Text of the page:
• The Star and the Skeptical Christmas–The Star of Bethlehem

    The holidays are approaching fast, and the first snows are coming over the United States. The ever-expanding day of Christmas will truly be here soon. And all around the world, both preachers and even some scientists will be talking about a perennial subject: the Star of Bethlehem and what it could have been. Since the 1930s, planetaria the globe over have had presentations of what planet or exploding star could have been the famed light that brought wise men from the East to a lowly crib in a tiny town in Judea.

    But can science really explain this celebrated celestial event? Is it something actually miraculous or a literary artifice? How can someone tell? Moreover, why is this a subject that draws both astronomers and theologians to ask these sorts of questions?

    All that and more is considered in The Star of Bethlehem: A Skeptical View. Not only covering all of the major and minor hypotheses to explain the meaning and motions of the Star, including the extraterrestrial, it investigates what was possibly on the mind of the ancient author of the Gospel story and what is in mind for many others that continue to pursue this subject. The Star of Bethlehem was also the subject of a major conference at the University of Groningen, and the major conclusions of SoB: ASV find support by experts in many fields.

    So this holiday, learn about fascinating astronomical science, history, religion, cultures from the Romans to the Persians to the ancient Jews, and also understand a bit more about how science and religion interact through history and today.

    Author: Dr. Aaron Adair is a professor of physics at Merrimack College, where he both teaches and conducts education research, along with continuing investigations of ancient religions and the heavens. He received his PhD from Ohio State University and worked as a planetarium show presenter at Michigan State University. He has previously published on the subject of the Star in Zygon and was an invited speaker to the University of Groningen’s conference on the Star.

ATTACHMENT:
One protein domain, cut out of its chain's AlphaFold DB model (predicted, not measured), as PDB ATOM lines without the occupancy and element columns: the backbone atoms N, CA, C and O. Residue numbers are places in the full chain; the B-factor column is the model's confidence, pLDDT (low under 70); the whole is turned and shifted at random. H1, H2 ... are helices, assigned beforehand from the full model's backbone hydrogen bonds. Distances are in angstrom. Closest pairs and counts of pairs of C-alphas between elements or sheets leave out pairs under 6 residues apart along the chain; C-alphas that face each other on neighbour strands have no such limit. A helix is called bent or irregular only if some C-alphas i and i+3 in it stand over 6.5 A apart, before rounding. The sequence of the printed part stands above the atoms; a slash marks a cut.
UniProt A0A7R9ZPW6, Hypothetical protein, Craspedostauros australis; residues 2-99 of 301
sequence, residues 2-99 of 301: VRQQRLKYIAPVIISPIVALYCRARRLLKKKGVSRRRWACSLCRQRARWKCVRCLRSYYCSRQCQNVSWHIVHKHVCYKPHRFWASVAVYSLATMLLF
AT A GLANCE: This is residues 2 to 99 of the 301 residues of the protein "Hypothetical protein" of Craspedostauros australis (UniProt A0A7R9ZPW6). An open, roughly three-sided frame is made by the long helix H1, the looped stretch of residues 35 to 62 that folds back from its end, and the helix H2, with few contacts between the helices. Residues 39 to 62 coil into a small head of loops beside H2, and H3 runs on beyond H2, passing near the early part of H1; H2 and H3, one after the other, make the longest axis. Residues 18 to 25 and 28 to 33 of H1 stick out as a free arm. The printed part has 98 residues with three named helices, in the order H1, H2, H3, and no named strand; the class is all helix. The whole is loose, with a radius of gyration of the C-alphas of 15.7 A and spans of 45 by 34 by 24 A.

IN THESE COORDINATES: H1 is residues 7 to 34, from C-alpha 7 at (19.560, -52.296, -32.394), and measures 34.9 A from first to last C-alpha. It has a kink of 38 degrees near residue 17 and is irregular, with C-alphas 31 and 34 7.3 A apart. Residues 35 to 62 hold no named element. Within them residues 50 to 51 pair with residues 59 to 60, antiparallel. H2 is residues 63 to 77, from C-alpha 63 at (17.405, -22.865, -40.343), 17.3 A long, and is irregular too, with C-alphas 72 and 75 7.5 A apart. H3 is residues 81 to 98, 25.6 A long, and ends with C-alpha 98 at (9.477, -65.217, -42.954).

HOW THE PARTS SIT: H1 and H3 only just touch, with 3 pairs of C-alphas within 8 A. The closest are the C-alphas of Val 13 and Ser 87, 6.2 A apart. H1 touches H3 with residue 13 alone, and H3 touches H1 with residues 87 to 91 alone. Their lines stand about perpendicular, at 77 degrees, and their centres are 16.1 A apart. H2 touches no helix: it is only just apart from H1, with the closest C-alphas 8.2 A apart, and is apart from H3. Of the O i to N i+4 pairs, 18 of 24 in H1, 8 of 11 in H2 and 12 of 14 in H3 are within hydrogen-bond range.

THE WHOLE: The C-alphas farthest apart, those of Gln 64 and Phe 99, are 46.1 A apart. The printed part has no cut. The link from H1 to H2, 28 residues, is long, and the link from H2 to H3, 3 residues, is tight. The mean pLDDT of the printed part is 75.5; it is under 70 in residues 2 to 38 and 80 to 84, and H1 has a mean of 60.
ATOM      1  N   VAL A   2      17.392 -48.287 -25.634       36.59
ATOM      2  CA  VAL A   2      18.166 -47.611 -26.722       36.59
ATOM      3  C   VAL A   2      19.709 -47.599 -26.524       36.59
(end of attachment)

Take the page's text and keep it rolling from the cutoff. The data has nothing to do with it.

Praise for SoB: ASV:
    “Well researched, scientifically reasoned, elegantly concise, this book will long be required reading on the ‘Star of Bethlehem’. Full of fascinating historical facts, and better informed and more careful than any other book on the subject, this should be on the shelf of everyone interested in that legendary celestial event.” Richard Carrier, Ph.D., author of Proving History: Bayes’s Theorem and the Quest for the Historical Jesus.

    “A fascinating and readable feat of hardcore historical legwork and keen scientific analysis.” David Fitzgerald, author of The Complete Heretic’s Guide to Western Religion: The Mormons.

    “…tightly-argued, well-reasoned…. Adair masterfully demonstrates why every effort to rationalize the Star thus far has failed…. A concise and rigorous must-read for anyone interested in religion, history, and modern efforts to understand the past.” Jason Colavito, author of The Cult of Alien Gods.

    Dr. Aaron Adair, Star of Bethlehem Press Kit

    Category: BookscosmologyFeaturedHistoryJesusSkepticism

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    Article by: Aaron Adair

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    • Rollan McCleary

      While all the talking heads get together and the sceptics delight in not knowing the solution, the solution, which I offer anyone to try to disprove the case is so tight, is ignored due to a dismissive scientific/materialistic arrogance and a will to not really know in which “sophisticated” theologians share. For an easy intro to the thesis which should have been published and known long ago as I am a published author, doctor of religious studies and a qualified astrologer, see “The Magi at Era’s End” at http://goo.gl/HEpQRE

      • Travelman

        It’s not up to others to disprove your ideas, it is for you to provide sufficient evidence in support.

        I am suspicious of anyone who lays claim to being a qualified astrologer. It’s sort of an oxymoron. Astrology is pure nonsense.

        • Rollan McCleary

          The evidence is there for people to look at. I have provided much data and many arguments for anyone who cares to follow them up. Numbers of addresses are given from the address for “The Magi at Era’s End”, a simple introduction I don’t reckon, I can’t reckon, to explain it all here. You’re suspicious. I think you must and will remain so. Tippling philosophers are an oxymoron as far as I’m concerned.

          • Th last comment is ad hom and has nothing to do with the last commenter. The blog is called A Tippling Philosopher because I am a founder member of a group, called the TPs, as we meet monthly in a pub to discuss things philosophical.

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